A recent article published by NBC News provided an insight into the moments leading up to the decision by Facebook and Twitter to effectively blacklist President Donald Trump. One Facebook executive went against their own progressive groupthink to say, “We don’t have a policy for what to do when a sitting president starts a coup.”
In the article, entitled “How Facebook and Twitter Decided to Take Down Trump’s Accounts,” the outlet described the scenes internally at Facebook and Twitter before the companies’ decision to permanently suspend Trump from their services. Twitter CEO Jack Dorsey claimed that this blacklisting action was not coordinated, but nevertheless, the companies show eerie similarities in their process.
NBC News writes in its account of Facebook’s decision:
Early the next morning, from his vacation home in Kauai, Hawaii, Zuckerberg held a phone call with Sandberg, Bickert, Clegg, Kaplan and other executives. Guy Rosen, Facebook’s vice president of integrity, was on the call, along with Neil Potts, the public policy director for trust and safety policy, and Chief Diversity Officer Maxine Williams, among several others.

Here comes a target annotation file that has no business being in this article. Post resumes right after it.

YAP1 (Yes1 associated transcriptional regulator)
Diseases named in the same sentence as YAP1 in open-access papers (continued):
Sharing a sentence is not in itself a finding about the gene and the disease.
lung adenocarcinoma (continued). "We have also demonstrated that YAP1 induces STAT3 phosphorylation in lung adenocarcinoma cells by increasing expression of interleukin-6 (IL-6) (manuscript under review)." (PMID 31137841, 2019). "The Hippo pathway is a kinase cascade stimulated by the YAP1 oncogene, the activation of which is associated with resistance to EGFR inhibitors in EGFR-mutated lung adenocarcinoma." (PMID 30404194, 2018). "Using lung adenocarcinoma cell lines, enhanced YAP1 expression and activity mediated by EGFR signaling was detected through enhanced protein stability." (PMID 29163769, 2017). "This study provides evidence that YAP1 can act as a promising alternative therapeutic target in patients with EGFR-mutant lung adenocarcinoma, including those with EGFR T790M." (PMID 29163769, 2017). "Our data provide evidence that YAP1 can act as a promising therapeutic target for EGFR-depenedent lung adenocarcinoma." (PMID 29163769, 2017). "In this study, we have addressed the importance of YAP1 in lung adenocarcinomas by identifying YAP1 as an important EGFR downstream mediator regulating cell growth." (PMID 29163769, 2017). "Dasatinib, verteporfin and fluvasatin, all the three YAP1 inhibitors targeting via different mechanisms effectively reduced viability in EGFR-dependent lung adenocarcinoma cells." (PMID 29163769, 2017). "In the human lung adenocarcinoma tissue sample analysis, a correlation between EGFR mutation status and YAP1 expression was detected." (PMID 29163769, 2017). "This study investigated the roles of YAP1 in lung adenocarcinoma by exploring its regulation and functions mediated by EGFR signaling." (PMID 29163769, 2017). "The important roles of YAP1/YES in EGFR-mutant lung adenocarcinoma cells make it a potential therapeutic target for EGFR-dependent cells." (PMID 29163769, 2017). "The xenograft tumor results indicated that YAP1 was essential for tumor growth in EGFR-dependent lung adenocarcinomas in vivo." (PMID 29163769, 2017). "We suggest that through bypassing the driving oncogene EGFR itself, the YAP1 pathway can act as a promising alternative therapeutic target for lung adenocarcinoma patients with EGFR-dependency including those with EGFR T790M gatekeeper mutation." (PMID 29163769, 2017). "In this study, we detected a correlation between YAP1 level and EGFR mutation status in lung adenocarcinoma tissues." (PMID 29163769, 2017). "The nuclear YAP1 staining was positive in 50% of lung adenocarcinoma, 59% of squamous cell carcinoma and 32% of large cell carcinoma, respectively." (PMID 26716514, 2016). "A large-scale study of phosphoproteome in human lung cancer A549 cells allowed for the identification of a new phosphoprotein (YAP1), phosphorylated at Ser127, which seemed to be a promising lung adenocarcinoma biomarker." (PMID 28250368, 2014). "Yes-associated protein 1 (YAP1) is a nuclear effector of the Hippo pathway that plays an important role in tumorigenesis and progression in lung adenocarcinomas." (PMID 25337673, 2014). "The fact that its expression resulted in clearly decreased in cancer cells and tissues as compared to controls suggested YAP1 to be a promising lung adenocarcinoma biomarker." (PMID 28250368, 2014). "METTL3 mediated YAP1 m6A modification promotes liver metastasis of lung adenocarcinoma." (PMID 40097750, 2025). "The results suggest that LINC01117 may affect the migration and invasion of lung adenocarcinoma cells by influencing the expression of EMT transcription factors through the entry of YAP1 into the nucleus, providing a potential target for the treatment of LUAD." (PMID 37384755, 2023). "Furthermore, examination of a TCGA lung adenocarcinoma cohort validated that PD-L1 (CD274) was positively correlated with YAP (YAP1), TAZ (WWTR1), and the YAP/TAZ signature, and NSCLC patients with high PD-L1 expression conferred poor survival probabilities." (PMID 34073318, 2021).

Zuckerberg said he had decided that Trump’s attempts to incite violence and undermine the democratic process were grounds for an indefinite suspension. No one voiced a dissenting opinion, the people familiar with the call said.
Shortly thereafter, Zuckerberg published a Facebook post explaining that “the risks of allowing the President to continue to use our service during this period are simply too great.”
A Facebook executive commented on the decisions: “This is not normal. These are extraordinary circumstances. We don’t have a policy for what to do when a sitting president starts a coup.”
A short while later, Twitter CEO Jack Dorsey discussed the best course of action with Vijaya Gadde, the company’s legal chief, and a number of other Twitter executives. Dorsey approved a permanent ban, although he would later post a series of tweets noting his worries about doing so and his power to heavily influence “the global public conversation.”
Not only has Big Tech taken an aggressive approach to censoring and blacklisting those voices that do not subscribe to their worldview, but Amazon and others have decided to completely nuke Parler—a competitor to Twitter—due to the platform apparently not having enough parameters on what can and cannot be said.